On the second page of In Parenthesis, the following passage occurs:
From where he stood heavily, irksomely at ease, he could see, half-left between 7 and 8 of the front rank, the profile of Jenkins and the elegant cut of his war-time rig and his flax head held front; like San Romano’s foreground squire, unhelmeted; but we don’t have lances now nor banners nor trumpets. It pains the lips to think of bugles—and did they blow Defaulters on the Uccello horns.
When I first read this, many years ago, it must have been quite frustrating. Sure, there’s a footnote to tell me “San Romano” refers to “painting, ‘Rout of San Romano’. Paolo Uccello (Nat. Gal.),” but not being in London, I couldn’t trot down to the National Gallery to have a look. Of course I could have scoured the art section of the library for a reproduction, but you can’t really go to that kind of trouble for every passing reference. The OED would have told me that defaulter (in military use) is “A soldier guilty of a military crime or offence,” but that doesn’t go very far in explaining the reference. Now, with the wonders of the internet, I can google “San Romano, Uccello” and find any number of reproductions—this page provides a nice large image, if somewhat dark, while this one is considerably brighter—as well as the start of an article explaining who the “foreground squire” is (the Florentine Captain-General, Niccolo Mauruzzi da Tolentino, who, Wikipedia informs us, was in his 80s when he led his troops at the Battle of San Romano in April of 1432!).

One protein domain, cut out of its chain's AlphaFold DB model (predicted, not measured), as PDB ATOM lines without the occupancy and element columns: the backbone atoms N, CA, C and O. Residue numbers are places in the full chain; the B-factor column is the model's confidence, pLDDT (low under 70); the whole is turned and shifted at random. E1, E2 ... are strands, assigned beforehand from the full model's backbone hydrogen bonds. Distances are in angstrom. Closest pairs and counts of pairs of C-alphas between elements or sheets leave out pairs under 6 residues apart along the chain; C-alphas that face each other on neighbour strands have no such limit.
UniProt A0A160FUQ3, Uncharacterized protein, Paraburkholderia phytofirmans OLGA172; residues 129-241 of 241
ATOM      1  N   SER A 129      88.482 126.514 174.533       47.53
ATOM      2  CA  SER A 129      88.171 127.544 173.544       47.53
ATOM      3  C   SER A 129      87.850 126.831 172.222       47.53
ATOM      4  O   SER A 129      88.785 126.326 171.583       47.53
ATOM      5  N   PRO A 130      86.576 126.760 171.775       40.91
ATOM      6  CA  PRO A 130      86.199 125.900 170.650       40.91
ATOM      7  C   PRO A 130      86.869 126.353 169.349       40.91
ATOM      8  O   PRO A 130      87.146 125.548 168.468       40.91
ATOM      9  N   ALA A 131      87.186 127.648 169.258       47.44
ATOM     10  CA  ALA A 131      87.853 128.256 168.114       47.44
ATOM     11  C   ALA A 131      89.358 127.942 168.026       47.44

As for Defaulters, this page tells us that the tune was probably “A Man’s A Man For A’ That,” which
is traditionally played when an accused soldier is brought before a summary trial, court martial or other hearing. By tradition, the accused removes his hat and is escorted in by two soldiers of equal rank – his peers – and is permitted to have a piper play him in. The tune is played to bring to mind Burns’ words – and remind the presiding officer that the soldier is still a man, and should be treated fairly and without prejudice no matter what the accusation against him might be. The tune is played by a solo piper.
And this page has a link to a midi file of the tune (not to mention Reveille, Dinner Call, Lights Out, and Lament). So a few seconds with Google gave me a basic understanding of the realia Jones had in mind when composing the passage; without Google, I have no idea how long it would have taken me to amass the knowledge, but it wouldn’t have been worth the effort involved. All hail the internet!